Native Languages of the Americas: Arikara Legends and Traditional Stories
This is our collection of Arikara folktales and traditional stories that can be read online.
We have indexed our Native American mythology section
by tribe to make them easier to locate; however, variants on the same
legend are often told by American Indians from different tribes, especially if those tribes are kinfolk or neighbors to
each other. In particular, though these legends come from the Arikara tribe, the traditional stories of
the Pawnee and other Plains Indian tribes are very similar.
Enjoy the stories! If you would like to recommend a Arikara legend for this page or think one of the ones on here
should be removed, please feel free to contact us and let us know.
Click on each character's name for more detailed information about his or her role in Arikara mythology.
The Arikara name for the Great Spirit or God. Literally it means "the Chief Above."
Often just called Nishanu ("Chief" or "Lord"), which is still used as the Arikara word for God today.
Her Arikara name (Atna or Atina) literally means just "Mother"; the "corn" was added to her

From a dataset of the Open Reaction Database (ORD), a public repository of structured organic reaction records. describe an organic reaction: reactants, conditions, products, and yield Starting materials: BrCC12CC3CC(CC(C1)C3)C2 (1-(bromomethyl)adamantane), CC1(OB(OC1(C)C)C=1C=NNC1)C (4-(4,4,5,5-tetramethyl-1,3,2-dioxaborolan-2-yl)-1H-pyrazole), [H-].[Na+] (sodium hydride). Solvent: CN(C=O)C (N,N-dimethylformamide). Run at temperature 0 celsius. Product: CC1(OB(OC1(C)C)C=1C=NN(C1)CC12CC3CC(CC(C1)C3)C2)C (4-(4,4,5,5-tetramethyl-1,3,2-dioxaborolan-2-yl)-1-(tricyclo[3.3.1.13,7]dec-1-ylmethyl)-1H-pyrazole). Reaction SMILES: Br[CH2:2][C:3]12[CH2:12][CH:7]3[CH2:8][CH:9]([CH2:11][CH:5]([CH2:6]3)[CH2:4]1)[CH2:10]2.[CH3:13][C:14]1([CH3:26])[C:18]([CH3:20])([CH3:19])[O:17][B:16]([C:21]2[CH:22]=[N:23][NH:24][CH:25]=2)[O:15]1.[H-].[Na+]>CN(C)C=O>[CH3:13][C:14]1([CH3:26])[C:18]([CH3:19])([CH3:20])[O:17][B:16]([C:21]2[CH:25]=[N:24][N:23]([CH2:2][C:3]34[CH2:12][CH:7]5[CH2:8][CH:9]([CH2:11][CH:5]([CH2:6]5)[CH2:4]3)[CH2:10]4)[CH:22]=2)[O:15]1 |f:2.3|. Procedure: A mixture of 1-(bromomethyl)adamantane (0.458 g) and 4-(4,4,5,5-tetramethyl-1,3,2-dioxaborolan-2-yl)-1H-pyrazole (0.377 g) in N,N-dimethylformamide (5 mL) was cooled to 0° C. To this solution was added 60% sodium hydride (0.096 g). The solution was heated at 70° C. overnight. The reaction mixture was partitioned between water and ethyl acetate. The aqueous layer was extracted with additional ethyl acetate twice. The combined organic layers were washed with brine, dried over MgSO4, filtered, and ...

name by anthropologists because she was the goddess or spirit of the corn. According to Arikara mythology,
Neshanu created the Mother from an ear of corn and she became the protector of the Arikaras, leading them to
their homeland and teaching them to farm.
Coyote, the trickster figure of Arikara mythology. He is clever but
reckless, and is forever getting himself and the people around him into trouble, particularly through
socially inappropriate behavior like greediness, boastfulness, lying, and chasing women. Like modern
cartoon characters, Coyote frequently dies during the course of his adventures and returns randomly
to life-- it is impossible to truly get rid of that trickster for good. Coyote stories are often humorous
in nature, but they can also be cautionary tales about the consequences of bad behavior and the dangers
of interacting with irresponsible people.
Stuwi is a woman of loose morals who features in many jokes and stories told among Arikara men.
Stuwi stories usually feature adult humor.
Scalped Man (Tshunuxu):
A warrior who returned to life after being killed and scalped in battle and now roams the world
as a fearsome spirit being.